Senator Hoylman, Assembly Members Wright & Kavanagh Announce Legislation Requiring Full Public Review of Any NYCHA Land Disposition

Brad Hoylman

May 02, 2013

New York, NY— New York State Senator Brad Hoylman, Assembly Housing Chair Keith L.T. Wright and Assembly Member Brian Kavanagh are introducing S.4641/A.6964, the “NYCHA Real Property Public Review Act,” which requires that any disposition of land or buildings by the New York City Housing Authority (NYCHA) be subject to New York City’s Uniform Land Use Review Procedure (ULURP), the same review process that other city agencies must adhere to when redeveloping public land. The need for legislative action is clear. According to an August 2008 report by Manhattan Borough President Scott Stringer entitled “Land Rich, Pocket Poor,” there are 30.5 million square feet of unused development rights in NYCHA developments throughout Manhattan alone.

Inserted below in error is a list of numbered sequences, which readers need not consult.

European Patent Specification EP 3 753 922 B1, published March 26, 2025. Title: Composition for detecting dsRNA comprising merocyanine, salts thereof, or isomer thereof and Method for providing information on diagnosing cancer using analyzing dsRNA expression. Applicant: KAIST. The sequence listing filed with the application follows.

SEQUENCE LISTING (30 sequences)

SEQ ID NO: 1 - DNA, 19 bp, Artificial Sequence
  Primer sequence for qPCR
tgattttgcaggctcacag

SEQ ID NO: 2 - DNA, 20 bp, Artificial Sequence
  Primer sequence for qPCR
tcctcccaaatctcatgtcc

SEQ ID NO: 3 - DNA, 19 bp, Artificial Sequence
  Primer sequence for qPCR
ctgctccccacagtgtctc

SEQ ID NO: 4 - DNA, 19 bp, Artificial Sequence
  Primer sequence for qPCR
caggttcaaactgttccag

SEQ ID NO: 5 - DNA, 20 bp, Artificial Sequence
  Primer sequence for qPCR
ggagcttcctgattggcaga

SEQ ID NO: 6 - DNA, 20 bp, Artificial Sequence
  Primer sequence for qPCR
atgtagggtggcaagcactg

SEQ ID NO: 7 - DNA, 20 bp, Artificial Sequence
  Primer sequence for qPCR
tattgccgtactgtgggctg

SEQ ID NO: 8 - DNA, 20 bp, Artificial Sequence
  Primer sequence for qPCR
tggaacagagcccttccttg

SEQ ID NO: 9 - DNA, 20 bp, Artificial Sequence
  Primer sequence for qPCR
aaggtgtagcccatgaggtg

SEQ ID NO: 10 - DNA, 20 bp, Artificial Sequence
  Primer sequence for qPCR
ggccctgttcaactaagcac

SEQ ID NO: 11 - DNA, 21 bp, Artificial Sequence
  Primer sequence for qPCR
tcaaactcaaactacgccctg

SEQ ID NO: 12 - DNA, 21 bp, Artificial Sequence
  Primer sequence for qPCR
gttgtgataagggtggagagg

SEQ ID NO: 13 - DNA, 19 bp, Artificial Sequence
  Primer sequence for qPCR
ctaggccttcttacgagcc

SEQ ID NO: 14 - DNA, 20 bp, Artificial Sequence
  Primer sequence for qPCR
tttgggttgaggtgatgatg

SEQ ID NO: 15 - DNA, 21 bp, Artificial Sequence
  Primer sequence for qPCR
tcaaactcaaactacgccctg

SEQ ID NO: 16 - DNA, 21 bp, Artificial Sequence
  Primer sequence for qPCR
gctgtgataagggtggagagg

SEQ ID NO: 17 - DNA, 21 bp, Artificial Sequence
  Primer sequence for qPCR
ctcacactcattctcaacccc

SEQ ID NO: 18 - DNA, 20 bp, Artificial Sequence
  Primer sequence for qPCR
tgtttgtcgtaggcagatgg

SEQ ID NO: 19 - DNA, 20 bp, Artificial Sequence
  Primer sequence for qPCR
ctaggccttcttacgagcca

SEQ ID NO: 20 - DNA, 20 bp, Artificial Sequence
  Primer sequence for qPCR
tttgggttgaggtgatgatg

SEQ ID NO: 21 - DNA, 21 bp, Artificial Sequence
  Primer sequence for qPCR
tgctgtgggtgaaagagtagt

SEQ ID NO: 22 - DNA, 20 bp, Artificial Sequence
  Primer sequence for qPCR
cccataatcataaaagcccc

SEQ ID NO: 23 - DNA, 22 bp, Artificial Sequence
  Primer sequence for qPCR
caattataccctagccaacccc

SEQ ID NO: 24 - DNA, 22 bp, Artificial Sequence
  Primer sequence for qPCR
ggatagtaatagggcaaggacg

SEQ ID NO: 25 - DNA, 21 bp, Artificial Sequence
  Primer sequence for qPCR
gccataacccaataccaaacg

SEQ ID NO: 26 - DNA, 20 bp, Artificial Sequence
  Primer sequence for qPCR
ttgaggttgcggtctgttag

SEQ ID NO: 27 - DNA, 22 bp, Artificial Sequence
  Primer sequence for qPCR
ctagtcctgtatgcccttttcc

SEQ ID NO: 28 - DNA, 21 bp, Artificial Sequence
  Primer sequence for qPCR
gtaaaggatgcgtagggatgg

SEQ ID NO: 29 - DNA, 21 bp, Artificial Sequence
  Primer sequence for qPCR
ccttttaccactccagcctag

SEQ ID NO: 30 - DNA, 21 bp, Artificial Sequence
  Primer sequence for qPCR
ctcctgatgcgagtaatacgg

Earlier this year, NYCHA announced it was targeting fourteen sites, including parking lots and playgrounds, in eight Manhattan public housing developments for so-called “infill development,” in order to raise revenue and help close gaps in its capital budget. The Authority plans to lease the sites to private developers for the construction of new high-rise apartment towers in which 80% of the units would be market rate. Despite calls by residents, elected officials, and other community stakeholders for full transparency, NYCHA’s plans for engaging public input on infill development are woefully inadequate.